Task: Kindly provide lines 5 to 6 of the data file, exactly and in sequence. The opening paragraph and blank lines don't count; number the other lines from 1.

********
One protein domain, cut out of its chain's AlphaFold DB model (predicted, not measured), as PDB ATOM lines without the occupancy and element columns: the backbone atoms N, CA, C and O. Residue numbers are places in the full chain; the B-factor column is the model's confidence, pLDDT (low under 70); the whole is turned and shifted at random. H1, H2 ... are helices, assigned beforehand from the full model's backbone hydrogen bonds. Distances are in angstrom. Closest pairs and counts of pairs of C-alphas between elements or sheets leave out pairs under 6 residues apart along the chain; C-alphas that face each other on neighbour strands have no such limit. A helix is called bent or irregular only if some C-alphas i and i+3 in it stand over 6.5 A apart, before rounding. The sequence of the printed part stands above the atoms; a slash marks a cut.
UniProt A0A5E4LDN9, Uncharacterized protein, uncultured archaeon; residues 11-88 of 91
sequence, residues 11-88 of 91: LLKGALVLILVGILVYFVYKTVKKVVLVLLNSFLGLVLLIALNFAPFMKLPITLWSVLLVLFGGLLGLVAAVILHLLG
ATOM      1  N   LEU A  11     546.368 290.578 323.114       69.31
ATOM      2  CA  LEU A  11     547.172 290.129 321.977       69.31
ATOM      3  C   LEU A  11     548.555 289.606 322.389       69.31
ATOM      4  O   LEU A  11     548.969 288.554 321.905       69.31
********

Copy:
ATOM      3  C   LEU A  11     548.555 289.606 322.389       69.31
ATOM      4  O   LEU A  11     548.969 288.554 321.905       69.31